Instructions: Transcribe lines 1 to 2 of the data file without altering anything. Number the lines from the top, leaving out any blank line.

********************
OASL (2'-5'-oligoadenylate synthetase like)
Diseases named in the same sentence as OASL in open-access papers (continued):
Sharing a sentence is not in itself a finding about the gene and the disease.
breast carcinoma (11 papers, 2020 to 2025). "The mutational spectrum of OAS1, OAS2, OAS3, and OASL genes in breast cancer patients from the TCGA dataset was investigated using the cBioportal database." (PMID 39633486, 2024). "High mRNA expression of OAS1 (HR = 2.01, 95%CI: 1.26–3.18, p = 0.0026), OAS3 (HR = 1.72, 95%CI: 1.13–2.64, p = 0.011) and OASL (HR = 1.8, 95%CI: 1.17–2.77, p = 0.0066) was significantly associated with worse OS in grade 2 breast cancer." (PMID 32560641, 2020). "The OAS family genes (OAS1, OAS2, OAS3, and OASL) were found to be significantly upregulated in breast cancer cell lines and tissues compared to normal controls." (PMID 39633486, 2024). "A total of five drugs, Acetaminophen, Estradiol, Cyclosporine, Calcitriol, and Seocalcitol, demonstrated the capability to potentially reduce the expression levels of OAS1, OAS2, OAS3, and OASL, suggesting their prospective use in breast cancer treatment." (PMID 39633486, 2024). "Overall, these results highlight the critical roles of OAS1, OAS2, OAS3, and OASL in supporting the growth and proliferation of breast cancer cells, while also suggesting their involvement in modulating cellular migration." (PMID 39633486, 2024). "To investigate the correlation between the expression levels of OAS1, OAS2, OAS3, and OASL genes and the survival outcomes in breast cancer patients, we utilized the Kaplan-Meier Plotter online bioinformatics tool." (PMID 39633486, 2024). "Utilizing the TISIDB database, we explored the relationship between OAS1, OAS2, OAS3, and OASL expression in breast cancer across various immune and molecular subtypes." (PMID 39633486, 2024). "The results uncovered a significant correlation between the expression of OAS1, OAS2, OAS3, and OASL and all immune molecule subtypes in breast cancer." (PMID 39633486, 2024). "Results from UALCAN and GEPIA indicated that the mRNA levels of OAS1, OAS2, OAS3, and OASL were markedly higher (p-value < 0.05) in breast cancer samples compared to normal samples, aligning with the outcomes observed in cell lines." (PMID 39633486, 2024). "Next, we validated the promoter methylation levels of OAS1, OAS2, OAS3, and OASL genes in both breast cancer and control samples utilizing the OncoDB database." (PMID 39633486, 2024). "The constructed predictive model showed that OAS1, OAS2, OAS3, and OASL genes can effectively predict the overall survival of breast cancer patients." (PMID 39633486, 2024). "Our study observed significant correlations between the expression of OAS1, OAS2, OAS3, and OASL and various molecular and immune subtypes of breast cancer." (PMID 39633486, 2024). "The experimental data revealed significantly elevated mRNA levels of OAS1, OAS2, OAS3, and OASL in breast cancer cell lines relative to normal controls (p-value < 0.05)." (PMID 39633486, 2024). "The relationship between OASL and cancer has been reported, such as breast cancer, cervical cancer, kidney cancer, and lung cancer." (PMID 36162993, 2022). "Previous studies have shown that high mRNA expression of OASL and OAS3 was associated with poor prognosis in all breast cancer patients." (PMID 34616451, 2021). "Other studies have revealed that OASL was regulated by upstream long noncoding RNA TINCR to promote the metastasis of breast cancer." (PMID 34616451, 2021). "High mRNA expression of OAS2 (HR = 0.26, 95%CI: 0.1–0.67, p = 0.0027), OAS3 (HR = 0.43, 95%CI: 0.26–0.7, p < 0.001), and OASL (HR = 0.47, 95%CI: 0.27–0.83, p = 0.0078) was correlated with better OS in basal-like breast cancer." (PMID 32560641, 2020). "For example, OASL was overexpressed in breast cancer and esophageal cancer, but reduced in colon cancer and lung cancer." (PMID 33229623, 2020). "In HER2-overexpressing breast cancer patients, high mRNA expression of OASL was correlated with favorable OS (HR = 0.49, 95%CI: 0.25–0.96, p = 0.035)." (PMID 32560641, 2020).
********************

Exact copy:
OASL (2'-5'-oligoadenylate synthetase like)
Diseases named in the same sentence as OASL in open-access papers (continued):